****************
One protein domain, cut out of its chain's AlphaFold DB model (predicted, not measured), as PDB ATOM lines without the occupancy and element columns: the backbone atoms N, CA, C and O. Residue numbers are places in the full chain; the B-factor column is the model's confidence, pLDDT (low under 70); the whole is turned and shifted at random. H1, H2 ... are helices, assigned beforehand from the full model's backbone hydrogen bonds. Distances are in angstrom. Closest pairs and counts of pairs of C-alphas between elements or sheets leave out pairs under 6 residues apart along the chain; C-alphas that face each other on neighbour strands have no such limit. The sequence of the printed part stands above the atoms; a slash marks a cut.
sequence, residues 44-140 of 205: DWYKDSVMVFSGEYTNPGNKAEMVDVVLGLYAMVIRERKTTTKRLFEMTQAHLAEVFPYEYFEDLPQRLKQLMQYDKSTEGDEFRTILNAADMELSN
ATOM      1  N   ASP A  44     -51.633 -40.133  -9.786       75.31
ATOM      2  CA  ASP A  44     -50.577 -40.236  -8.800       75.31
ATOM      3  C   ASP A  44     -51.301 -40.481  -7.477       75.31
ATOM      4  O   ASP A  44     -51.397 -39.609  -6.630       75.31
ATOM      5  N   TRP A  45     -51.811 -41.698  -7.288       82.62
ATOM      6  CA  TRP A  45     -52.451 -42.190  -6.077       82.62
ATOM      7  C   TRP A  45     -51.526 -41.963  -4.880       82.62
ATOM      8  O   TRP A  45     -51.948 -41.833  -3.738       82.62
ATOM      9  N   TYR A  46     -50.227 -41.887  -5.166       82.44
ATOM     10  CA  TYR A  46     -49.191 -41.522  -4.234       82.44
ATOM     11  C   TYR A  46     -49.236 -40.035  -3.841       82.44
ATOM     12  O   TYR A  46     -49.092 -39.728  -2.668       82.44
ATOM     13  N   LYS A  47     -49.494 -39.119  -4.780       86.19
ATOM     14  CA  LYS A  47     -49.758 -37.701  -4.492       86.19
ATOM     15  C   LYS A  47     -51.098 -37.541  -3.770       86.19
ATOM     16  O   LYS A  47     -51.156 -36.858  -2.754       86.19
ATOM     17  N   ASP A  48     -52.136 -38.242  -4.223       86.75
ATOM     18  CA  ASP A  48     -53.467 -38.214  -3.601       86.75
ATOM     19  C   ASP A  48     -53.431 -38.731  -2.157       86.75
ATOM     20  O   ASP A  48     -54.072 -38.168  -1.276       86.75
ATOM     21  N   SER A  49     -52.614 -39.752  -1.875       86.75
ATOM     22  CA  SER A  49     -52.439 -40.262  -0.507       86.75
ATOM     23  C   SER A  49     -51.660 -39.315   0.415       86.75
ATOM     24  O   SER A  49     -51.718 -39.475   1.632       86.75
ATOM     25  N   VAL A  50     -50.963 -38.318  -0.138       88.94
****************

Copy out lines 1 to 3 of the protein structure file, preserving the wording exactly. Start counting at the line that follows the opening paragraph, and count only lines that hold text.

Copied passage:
sequence, residues 44-140 of 205: DWYKDSVMVFSGEYTNPGNKAEMVDVVLGLYAMVIRERKTTTKRLFEMTQAHLAEVFPYEYFEDLPQRLKQLMQYDKSTEGDEFRTILNAADMELSN
ATOM      1  N   ASP A  44     -51.633 -40.133  -9.786       75.31
ATOM      2  CA  ASP A  44     -50.577 -40.236  -8.800       75.31